Extended Data Fig. 10 Number of somatic mutations detected in HCC1395 and 560 triple negative and non-triple negative breast cancers from previous literature.
Number of somatic mutations detected in HCC1395 and 560 triple negative and non-triple negative breast cancers from previous literature59.
Supplementary Figs. 1–7, Tables 1–10 and sections on (1) somatic mutations, (2) germline variants, (3) detailed method to produce the reference call set, (4) software used and (5) statistical methods.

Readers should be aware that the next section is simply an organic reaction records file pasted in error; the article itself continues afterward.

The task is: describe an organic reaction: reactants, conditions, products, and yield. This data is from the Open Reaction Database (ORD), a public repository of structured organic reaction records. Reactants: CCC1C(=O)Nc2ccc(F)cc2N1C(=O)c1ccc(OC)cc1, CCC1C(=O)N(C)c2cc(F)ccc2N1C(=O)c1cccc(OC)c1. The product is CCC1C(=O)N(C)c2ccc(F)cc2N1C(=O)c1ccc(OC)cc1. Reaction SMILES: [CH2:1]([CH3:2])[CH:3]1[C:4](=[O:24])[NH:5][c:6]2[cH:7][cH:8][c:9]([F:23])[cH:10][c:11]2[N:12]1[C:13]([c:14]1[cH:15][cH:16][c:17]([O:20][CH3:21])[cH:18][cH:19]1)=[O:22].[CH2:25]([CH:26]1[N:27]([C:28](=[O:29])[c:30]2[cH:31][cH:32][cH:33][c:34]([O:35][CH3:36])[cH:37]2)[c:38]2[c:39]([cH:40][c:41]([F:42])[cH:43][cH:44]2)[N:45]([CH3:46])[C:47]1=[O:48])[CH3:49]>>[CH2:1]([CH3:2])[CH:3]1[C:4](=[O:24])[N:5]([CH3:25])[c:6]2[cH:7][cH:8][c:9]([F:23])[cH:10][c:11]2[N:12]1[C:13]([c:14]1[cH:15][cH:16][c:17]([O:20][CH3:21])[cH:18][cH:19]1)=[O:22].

Tables of manually curated somatic variant calls: a record of manually inspected variant sites.
Tables of somatic coding variants and germline variants in ClinVar.
Tables of somatic variant calls where the validation platform showed discrepancy with the reference data sets
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Fang, L.T., Zhu, B., Zhao, Y. et al. Establishing community reference samples, data and call sets for benchmarking cancer mutation detection using whole-genome sequencing. Nat Biotechnol 39, 1151–1160 (2021). https://doi.org/10.1038/s41587-021-00993-6